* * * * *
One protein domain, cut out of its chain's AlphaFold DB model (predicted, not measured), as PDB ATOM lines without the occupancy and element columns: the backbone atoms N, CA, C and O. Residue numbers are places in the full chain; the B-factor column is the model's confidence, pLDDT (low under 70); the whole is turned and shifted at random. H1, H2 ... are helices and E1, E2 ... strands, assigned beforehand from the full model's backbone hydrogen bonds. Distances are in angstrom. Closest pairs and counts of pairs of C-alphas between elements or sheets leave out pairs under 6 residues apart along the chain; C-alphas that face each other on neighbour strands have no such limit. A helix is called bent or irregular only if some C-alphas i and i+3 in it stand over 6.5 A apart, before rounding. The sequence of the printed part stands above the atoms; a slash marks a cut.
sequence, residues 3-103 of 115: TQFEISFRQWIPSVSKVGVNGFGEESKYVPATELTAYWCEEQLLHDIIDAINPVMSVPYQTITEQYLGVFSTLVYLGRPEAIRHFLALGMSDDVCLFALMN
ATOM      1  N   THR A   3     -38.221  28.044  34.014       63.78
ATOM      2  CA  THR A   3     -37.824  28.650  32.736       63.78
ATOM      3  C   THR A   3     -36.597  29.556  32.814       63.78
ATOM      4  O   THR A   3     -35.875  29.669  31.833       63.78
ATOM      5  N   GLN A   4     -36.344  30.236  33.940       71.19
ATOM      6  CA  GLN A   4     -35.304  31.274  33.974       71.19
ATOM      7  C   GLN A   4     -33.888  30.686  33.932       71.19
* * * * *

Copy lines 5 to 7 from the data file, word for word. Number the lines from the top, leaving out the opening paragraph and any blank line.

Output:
ATOM      4  O   THR A   3     -35.875  29.669  31.833       63.78
ATOM      5  N   GLN A   4     -36.344  30.236  33.940       71.19
ATOM      6  CA  GLN A   4     -35.304  31.274  33.974       71.19